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A brown coloured kelp water carrier, consisting of a single piece of dried bull kelp pierced by two parallel tea tree rods along the length of the carrier, with two twisted fibre handles knotted to the ends of the rods.
This collection consists of two water carriers, one brown and one black, crafted from bull kelp skewered on parallel tea tree rods. Each carrier has two handles made of fine twisted fibre, perhaps river reed or white flag iris, knotted to the ends of the tea tree rods. The carriers were made by Patsy Cameron, born in 1947, a Tasmanian Aboriginal historian, cultural geographer and elder from Leengtenner (Tomahawk) in the far northeast Tasmania.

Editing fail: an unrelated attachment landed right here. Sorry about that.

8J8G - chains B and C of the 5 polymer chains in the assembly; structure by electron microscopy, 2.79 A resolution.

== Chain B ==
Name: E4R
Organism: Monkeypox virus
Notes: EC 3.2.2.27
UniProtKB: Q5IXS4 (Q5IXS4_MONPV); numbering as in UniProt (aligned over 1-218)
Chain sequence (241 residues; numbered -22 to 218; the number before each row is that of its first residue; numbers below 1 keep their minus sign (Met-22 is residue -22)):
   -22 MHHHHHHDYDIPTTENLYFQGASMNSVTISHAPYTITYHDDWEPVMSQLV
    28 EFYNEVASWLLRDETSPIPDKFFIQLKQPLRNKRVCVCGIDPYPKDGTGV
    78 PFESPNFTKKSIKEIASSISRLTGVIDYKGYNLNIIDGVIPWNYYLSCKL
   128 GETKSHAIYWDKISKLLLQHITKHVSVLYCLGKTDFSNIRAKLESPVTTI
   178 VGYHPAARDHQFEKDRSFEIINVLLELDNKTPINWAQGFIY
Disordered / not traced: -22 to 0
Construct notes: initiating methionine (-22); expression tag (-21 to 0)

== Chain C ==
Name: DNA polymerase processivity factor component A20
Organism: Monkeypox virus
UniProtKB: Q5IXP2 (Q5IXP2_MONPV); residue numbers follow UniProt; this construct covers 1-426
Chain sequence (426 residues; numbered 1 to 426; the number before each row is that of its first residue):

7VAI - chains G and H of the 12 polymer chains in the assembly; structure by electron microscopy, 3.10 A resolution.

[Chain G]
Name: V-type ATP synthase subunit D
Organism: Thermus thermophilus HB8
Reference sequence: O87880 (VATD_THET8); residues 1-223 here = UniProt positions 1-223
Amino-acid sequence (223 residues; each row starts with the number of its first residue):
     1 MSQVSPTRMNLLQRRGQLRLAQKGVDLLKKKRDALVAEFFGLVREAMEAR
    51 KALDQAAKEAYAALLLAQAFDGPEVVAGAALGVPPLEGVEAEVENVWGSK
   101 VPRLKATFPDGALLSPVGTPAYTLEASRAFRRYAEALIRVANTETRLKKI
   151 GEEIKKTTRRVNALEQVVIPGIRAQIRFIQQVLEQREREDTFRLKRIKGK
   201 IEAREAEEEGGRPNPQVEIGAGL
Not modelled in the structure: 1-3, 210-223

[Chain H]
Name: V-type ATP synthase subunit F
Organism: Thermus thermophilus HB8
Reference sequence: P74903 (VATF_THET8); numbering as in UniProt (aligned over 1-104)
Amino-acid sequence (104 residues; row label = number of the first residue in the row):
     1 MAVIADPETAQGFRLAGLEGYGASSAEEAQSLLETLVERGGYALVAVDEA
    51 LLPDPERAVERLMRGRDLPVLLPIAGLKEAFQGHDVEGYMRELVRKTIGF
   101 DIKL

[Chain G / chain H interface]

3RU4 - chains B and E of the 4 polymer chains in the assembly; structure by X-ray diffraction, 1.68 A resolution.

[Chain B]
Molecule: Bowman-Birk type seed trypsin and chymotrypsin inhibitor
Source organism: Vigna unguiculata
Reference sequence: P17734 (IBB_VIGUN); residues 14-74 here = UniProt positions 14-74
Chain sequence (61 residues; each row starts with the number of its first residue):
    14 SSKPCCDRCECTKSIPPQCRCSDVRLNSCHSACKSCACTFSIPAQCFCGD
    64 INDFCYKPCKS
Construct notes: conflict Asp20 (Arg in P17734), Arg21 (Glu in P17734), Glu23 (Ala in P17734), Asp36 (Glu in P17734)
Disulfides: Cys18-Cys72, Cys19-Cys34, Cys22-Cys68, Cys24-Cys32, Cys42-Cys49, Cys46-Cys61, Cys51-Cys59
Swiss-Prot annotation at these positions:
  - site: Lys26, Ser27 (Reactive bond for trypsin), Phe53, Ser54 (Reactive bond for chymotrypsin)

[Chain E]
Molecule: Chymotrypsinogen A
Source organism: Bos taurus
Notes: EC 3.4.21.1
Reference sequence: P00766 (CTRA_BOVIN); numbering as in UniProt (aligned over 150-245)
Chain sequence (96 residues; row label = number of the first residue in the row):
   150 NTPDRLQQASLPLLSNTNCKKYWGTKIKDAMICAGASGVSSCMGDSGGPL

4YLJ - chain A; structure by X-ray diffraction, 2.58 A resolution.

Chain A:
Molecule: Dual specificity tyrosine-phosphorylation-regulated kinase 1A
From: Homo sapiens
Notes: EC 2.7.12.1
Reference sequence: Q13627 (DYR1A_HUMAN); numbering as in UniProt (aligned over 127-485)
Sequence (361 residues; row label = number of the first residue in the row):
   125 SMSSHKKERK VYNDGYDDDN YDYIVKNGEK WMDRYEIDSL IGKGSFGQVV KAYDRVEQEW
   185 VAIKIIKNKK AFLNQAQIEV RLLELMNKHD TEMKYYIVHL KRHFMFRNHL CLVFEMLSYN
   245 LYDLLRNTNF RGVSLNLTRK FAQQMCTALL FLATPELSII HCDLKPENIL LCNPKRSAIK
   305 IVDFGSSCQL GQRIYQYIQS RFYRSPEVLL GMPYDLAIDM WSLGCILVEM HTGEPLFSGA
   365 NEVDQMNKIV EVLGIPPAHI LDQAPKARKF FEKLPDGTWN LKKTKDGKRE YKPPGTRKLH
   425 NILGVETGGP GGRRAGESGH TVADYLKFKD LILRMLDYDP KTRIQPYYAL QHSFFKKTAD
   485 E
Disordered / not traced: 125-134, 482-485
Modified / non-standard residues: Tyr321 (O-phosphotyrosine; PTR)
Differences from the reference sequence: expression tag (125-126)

The use of bull kelp in the manufacture of water carriers is specific to Tasmanian Aboriginal women and represents their distinct story and their relationships with their natural environment. Water carriers also reveal early European understandings of Tasmanians, with detailed ethnographic illustrations of water carriers being made by artists on the d'Entrecasteaux (1791-94) and Baudin (1800-04) expeditions. These records were referenced by contemporary Tasmanian Aboriginal women to retrieve their traditions of plant and fibre work and maintain authenticity with pre-contact practises. Patsy Cameron's water carriers thus signify renewed and continuing ties with Ancestors and Country, telling personal and community stories of identity, heritage and survival.
L 305mm x W 115mm x H 120mm